By contrast, regional firms have had a more challenging year: of the regional firms that saw growth in 2017, only 28% saw revenues increase by more than 10%, compared to 33% of firms in 2016 and 52% in 2015. Last year, CCW conducted their benchmarking during the first few weeks of June, before the results of the EU membership referendum were known. With a further year’s hindsight to draw on now, and the triggering of Article 50 in March having led to the opening of exit negotiations, the report offers a key insight into how law firms think of the challenges they now face.

What do you think represents the biggest challenge to your firm future success

When respondents were asked what represented the biggest threat to their firm’s future success, there was a drastic difference in the perspectives of London-based and regional firms. A huge 43% of regional companies suggest the availability of high quality personnel is the biggest challenge they face, compared to 12% of City respondents – the lowest priority among the group. Meanwhile, the most City firms were concerned over the potential impacts of Brexit. 24% cited the UK’s divorce from the EU as a major concern, while only 9% of regional counterparts felt the same – perhaps due to the huge importance of European trade to the UK’s capital, which is currently considered the financial hub of Europe.

The UK is projected by some to stand to lose as many as 40,000 jobs in the financial services sector. While Law firms may not directly be considering a Brexodus of their own due to the faltering negotiations between Britain’s government and Brussels, many are tied to financial services firms, who are either clients or parts of their business ecosystem. Were the number of investment banking jobs to disappear from the UK at the rate predicted, it could leave many Law firms in a precarious financial position.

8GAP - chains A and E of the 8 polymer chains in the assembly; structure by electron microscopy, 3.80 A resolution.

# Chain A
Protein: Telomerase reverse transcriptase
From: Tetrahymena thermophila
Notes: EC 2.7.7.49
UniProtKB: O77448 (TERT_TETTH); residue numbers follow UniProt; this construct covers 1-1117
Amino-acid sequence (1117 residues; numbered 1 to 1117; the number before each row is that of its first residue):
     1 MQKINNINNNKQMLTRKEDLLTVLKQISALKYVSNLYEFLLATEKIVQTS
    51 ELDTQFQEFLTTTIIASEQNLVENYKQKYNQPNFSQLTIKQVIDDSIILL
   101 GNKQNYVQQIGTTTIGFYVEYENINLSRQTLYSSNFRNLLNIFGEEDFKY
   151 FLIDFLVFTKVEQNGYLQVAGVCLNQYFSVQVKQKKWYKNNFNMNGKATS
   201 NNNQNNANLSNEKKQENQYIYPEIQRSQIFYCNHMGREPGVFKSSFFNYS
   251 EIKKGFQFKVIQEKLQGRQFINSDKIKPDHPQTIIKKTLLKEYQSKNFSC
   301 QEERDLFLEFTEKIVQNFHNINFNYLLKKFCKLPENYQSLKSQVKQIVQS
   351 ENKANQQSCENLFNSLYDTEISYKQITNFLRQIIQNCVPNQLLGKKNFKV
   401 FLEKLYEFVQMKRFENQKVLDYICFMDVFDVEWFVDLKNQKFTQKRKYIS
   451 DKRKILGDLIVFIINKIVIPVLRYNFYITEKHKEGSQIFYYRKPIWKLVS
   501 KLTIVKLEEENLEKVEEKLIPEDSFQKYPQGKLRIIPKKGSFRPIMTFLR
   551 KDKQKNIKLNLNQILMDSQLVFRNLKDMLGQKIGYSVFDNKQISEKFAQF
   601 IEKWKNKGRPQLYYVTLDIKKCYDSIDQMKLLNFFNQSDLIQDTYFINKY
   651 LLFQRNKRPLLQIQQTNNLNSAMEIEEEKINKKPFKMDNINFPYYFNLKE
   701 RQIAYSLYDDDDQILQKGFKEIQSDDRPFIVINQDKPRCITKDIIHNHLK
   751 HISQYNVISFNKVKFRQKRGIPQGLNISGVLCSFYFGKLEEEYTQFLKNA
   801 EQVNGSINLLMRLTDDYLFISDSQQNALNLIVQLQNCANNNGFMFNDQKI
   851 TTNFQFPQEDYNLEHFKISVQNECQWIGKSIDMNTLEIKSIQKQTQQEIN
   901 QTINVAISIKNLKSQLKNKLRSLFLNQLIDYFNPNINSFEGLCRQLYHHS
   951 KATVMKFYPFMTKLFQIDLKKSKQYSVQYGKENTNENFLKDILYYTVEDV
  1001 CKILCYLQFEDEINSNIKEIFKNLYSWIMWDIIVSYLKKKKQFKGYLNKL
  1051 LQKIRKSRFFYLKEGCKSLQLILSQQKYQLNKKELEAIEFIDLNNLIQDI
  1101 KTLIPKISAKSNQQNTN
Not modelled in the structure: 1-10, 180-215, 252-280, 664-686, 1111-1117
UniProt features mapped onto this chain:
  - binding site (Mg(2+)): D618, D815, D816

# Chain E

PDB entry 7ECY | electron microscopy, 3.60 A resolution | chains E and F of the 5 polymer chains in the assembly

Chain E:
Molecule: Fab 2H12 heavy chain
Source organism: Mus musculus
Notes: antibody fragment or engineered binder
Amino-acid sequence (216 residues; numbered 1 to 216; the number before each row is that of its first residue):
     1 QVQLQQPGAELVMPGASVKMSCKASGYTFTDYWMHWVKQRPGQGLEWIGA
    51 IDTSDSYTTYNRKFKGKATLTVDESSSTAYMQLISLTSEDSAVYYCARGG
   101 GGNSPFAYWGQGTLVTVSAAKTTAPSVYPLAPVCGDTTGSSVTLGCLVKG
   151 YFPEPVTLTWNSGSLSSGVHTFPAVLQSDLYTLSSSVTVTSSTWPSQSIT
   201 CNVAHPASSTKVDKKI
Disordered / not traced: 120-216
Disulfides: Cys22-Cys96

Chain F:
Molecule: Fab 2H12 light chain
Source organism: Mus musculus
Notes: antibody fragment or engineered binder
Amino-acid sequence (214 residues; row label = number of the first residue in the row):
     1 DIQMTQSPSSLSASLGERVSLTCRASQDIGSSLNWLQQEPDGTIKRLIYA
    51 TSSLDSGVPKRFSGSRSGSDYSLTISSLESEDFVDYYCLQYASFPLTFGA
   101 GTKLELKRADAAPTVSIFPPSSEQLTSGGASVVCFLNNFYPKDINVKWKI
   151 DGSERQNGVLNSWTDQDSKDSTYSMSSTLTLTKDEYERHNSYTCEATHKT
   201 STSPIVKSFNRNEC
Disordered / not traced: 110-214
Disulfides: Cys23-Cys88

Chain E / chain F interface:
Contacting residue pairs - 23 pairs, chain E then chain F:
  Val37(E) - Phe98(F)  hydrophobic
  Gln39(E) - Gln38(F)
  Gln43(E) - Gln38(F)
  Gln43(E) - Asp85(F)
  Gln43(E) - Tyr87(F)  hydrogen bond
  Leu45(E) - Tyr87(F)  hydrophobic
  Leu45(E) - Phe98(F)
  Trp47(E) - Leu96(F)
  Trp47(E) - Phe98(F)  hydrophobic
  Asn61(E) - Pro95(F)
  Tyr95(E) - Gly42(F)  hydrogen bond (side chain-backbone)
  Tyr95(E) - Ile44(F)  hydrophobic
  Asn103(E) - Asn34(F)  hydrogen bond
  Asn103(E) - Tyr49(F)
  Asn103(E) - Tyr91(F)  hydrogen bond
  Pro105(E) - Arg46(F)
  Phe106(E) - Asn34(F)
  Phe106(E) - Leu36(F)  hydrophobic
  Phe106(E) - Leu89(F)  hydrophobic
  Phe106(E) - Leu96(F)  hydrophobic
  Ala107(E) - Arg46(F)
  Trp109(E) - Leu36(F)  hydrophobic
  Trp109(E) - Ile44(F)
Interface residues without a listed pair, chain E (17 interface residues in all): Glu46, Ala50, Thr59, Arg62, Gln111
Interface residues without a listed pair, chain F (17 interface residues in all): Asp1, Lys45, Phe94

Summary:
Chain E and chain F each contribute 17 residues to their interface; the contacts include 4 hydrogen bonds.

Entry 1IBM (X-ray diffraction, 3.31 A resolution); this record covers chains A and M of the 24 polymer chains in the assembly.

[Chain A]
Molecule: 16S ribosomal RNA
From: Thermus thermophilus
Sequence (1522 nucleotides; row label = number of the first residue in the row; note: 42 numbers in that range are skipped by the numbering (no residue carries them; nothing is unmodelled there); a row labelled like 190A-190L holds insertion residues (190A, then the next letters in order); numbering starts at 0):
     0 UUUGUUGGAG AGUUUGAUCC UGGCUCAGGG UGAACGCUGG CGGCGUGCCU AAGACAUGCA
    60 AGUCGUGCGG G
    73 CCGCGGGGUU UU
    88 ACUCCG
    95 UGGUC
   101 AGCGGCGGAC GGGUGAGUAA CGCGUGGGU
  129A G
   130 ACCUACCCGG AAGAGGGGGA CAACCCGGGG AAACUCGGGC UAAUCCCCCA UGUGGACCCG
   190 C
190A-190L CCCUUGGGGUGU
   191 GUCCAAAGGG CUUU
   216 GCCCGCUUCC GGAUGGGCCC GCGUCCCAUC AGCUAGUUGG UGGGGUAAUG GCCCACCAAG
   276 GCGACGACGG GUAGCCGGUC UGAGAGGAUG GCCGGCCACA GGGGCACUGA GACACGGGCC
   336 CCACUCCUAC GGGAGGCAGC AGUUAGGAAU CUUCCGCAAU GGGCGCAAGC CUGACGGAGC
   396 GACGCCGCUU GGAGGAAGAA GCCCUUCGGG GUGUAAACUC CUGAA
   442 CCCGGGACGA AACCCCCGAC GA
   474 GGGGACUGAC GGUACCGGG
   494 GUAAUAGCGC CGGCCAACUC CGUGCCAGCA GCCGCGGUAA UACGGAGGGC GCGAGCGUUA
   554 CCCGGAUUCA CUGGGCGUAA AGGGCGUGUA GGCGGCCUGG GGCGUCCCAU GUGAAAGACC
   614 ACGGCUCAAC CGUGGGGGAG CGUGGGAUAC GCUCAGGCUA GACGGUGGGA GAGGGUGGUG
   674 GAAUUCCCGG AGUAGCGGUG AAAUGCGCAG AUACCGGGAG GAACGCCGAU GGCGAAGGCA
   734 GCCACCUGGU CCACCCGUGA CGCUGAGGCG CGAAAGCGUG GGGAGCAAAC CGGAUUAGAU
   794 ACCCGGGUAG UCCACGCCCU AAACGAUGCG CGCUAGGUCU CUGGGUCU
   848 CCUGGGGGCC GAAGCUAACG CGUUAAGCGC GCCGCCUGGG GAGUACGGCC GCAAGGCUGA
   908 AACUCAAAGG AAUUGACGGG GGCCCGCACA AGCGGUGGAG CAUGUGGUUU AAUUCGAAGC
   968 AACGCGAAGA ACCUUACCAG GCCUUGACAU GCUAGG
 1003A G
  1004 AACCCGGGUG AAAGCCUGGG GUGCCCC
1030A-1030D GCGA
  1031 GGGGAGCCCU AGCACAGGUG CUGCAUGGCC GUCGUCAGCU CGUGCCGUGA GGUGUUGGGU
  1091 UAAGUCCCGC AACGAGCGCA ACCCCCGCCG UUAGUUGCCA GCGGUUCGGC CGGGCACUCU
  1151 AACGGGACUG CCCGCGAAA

Regional firms were actually marginally more positive about the outcome of the country’s secession from the Union. 48% of firms in the City believe Brexit remains a net threat, while the same number of regional firms believe it will have little impact. While this gap could largely be due to regional firms being comparatively disconnected from the financial sector clients City firms depend on for substantial revenue streams, the same number of firms outside London believed Brexit presented a positive opportunity as those who anticipated a threat. 13% of regional firms believe that the geo-political changes could be either good or bad for their companies – and while those numbers combined are only the same as those who have yet to determine their opinion, their outlook is presently relatively optimistic compared to many business leaders across the UK.